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The ecumenicism of hatred is a great breaker-down of intellectual discrimination. –Richard Hofstadter

What are some of the historical manifestations of this ‘Style’?

Consider the anti-Masonic movement of the 1820’s and 1830’s.  This movement took up and extended the obsession with conspiracy.  This later anti-Masonic movement washed over many parts of the northern United States [you might recall, Gentle Reader, that the first anit-Masonic movement occurred during the 1790s and took place mainly in ‘the land of the Puritans’].  The movement attracted the support of a number of ‘reputable’ statesmen who had only mild sympathy with its fundamental bias, BUT who, as politicians, could not afford to ignore it. Sound Familiar?  This anti-Masonic movement was a folk movement of considerable influence and the rural folks provided its primary driving force.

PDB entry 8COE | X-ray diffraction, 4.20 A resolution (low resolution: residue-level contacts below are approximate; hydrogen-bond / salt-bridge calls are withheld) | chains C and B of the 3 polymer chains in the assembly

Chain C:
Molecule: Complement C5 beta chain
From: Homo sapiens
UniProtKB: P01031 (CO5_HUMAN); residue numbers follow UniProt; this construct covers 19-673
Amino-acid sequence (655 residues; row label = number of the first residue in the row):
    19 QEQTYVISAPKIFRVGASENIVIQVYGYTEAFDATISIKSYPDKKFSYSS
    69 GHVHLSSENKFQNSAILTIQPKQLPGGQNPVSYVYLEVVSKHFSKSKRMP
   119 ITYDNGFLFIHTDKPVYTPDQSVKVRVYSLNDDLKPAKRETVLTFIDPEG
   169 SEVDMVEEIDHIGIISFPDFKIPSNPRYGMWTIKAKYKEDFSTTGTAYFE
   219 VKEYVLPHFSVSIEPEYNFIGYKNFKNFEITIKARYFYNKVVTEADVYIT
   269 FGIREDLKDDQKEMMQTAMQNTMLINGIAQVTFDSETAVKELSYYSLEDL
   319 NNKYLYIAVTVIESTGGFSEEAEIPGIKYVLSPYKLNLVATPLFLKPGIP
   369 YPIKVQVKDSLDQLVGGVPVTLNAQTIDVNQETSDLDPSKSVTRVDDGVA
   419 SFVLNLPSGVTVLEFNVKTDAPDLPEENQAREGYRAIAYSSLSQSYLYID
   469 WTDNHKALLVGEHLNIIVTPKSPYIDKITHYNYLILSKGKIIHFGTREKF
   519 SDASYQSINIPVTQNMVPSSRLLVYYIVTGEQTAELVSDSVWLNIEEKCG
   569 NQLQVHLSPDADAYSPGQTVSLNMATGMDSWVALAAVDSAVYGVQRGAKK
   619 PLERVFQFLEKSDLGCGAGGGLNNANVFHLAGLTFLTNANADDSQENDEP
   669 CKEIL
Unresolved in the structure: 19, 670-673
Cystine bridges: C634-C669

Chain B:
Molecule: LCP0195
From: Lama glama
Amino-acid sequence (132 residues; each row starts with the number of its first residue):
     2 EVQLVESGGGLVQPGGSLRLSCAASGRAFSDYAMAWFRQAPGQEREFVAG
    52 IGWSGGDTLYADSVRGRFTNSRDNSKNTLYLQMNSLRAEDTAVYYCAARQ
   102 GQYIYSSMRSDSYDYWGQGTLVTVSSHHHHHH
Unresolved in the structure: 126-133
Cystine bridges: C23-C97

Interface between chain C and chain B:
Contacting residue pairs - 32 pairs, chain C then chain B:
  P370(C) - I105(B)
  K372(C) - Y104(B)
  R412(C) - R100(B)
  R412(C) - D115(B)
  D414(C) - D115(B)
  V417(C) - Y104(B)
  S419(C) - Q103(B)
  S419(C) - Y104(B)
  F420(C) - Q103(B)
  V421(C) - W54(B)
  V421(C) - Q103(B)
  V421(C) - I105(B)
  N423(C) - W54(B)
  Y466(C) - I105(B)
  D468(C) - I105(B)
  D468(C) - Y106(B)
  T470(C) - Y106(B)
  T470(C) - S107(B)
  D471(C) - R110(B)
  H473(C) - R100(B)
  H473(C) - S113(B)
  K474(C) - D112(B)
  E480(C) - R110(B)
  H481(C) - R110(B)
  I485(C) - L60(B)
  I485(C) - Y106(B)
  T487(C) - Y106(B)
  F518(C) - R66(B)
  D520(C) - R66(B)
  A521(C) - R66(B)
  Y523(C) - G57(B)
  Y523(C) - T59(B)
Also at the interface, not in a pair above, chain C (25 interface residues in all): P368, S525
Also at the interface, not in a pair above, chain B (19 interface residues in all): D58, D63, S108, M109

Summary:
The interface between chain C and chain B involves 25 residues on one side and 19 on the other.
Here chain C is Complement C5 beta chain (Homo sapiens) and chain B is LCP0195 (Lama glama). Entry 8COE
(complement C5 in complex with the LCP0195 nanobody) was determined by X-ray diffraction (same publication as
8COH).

As a secret society, Masonry was considered to be a standing conspiracy against republican government.  It was believed to be particularly susceptible to treason.  For example, Aaron Burr’s famous conspiracy was alleged to have been conducted by Masons.

Masonry was also accused of constituting a separate system of loyalty; a system at odds with the framework of our government (local, state and national).  Masons had, for example, set up a jurisdiction of their own, with their own obligations and punishments, liable to enforcement even by the penalty of death.

Anti-Masons were fascinated by the oaths that Masons were said to take, invoking terrible reprisals upon themselves if they should fail in their Masonic obligations and were, hence, deemed to be dis-loyal.